These are memories created from watching the sunrise on Uluru, being introduced to the indigenous culture, soaking in the dry heat I so love, watching stars so vivid and clear they stretched from one horizon to the other, falling asleep to dingos howling in the distance and enjoying some incredible hikes through fascinating geological landscapes with new friends.
The Ghan takes its name from the ‘Ghans, or pioneering cameliers who used to roam the Australian outback – many of which were from Afghanistan. Today the train runs for nearly 3000 km between Adelaide in the South and Darwin in the north. It takes about 54 hours to complete this one way journey. The train can be over a kilometer in length.
The early riders of the Ghan had a different experience than riders today. Back then the train was often significantly late, the cars were somewhat primitive inside and the journey took much longer. Today if you have a private room and bathroom you can enjoy luxuries such as a hot shower (yes the wheat protein lemongrass infused shampoo is part of the experience!), fine towels and a variety of excellent food and drink.
And the service in the premium classes is impeccable. Stop in the lounge car for a drink before heading to your room. You are greeted by your first name, your bed is made up while you are at dinner and then taken down while at breakfast. This is the type of service that can spoil someone fairly quickly.
Yes you can fly the same route and yes it is cheaper. But there is something romantic and peaceful about taking a train on a journey of this length. You can’t help but look around and enjoy the passing scenery – you are not going anywhere fast. You can’t. It encourages you to fall into the rhythms of the rocking on the rails. It relaxes you. This is a good thing.When you board the Ghan you pack an excitement (partially fueled by the fine selection of spirits on board) and another type of spirit – that of exploration which is a nod to the history of this great train. It carried its first passengers to Alice Springs in 1929.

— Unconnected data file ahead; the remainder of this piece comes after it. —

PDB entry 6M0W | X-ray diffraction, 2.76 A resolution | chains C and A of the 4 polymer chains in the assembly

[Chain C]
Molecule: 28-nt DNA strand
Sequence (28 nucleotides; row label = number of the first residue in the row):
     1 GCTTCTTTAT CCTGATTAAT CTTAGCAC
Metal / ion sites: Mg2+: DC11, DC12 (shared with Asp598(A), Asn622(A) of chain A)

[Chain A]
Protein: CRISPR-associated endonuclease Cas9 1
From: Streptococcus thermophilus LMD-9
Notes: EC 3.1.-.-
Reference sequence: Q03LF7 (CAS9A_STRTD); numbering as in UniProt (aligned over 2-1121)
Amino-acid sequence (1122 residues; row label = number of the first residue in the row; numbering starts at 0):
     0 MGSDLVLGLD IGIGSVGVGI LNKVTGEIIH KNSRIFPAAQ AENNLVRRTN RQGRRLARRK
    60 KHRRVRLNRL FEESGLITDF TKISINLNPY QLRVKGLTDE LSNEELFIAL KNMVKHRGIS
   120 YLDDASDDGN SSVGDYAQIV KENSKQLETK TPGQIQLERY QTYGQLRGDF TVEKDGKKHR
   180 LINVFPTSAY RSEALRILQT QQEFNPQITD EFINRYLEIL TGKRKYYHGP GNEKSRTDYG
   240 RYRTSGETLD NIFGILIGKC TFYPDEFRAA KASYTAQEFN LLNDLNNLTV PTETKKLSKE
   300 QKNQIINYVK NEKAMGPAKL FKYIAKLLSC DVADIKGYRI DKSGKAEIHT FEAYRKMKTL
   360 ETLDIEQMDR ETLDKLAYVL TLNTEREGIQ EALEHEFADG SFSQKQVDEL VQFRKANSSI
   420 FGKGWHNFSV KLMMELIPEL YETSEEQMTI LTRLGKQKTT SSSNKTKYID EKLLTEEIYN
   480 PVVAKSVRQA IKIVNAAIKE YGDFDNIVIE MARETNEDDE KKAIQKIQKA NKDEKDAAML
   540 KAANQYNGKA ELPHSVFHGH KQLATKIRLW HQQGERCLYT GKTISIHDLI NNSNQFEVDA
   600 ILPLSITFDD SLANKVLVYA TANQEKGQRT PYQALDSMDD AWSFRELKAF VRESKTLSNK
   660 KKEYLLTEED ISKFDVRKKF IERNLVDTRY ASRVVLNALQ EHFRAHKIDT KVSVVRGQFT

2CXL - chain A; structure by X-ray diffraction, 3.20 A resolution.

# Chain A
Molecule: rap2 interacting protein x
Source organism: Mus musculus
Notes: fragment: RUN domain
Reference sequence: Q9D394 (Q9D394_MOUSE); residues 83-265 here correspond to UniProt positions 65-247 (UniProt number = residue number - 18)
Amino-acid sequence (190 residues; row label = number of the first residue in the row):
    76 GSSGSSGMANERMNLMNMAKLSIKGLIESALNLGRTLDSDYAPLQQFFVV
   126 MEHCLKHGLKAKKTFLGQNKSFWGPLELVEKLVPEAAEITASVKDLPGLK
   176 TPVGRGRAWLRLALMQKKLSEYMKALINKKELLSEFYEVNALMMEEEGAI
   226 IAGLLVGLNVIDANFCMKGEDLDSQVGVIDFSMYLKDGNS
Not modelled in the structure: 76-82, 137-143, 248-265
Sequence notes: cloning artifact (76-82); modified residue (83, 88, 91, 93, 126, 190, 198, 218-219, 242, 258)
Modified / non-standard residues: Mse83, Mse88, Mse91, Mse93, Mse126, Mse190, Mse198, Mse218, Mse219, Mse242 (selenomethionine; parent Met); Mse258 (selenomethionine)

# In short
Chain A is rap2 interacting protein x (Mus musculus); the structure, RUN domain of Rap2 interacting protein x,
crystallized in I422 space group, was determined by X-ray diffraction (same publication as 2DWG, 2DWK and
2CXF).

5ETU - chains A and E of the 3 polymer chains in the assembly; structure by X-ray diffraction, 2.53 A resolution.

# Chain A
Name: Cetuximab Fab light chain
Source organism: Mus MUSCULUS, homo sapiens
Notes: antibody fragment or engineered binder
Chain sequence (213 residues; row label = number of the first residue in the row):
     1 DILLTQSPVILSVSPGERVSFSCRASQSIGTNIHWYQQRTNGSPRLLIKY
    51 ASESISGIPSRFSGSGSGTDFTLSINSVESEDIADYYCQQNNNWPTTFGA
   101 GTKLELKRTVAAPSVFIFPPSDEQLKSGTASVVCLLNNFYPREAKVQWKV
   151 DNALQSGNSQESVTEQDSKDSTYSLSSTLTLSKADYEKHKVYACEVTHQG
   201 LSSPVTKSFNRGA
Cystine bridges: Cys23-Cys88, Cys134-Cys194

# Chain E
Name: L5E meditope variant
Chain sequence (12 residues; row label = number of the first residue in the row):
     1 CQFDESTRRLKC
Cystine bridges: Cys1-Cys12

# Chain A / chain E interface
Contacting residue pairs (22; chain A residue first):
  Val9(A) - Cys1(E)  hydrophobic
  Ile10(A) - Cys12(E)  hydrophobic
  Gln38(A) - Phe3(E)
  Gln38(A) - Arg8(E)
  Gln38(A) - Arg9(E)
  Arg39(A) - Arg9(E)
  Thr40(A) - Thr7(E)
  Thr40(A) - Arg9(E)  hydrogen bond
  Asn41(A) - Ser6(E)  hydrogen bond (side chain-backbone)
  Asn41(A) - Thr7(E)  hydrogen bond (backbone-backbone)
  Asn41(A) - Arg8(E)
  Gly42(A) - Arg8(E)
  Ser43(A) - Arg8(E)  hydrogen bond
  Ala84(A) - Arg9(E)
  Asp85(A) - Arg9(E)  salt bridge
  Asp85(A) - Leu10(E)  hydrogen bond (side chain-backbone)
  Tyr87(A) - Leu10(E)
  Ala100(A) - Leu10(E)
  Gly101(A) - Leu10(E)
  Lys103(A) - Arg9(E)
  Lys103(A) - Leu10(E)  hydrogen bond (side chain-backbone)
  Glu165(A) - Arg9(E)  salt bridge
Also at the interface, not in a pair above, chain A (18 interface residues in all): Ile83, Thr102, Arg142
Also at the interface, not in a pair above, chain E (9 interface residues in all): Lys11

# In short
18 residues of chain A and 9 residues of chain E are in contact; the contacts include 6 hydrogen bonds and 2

With plenty of down time, this ride is actually a welcome relief from the non stop go of travel that the country demands of visitors who want to get as much out of their time here as possible. Time on board is perhaps spent with eyeballs to the page of an engaging book stopping every now and then to gaze up and out over a countryside that visually has no people in front of you – a bushland that if has been fortunate to receive some rain that year is remarkably green in the summer months. If not, the outback is a dramatic layering of orange and reddish colors. They don’t call this part of the country the Red Centre for no reason.
There are visually no marks left by people as far as the eye can see outside of the immediate train tracks for much of the journey. This is the country’s great interior and inhabitants are far and few between.
Or perhaps it is socializing – meeting someone at lunch or dinner – asking the obligatory where from and how long questions before delving into subject matter of greater depth. Forging bonds (often over the shared topic of travel) with fellow passengers is a great way to pass time on the Ghan. And it is enjoyable to do so.
The Ghan is certainly one of the more epic Australian experiences. One does not have to ride the train straight through – there are a number of off train excursions offered in the towns of Alice Springs and Katherine – take a few days for sightseeing and then jump back on board.
On board options range from seats only to rooms with a bathroom and beds and inclusive meals and select drinks. For more information and pricing visit: www.greatsouthernrail.com.au
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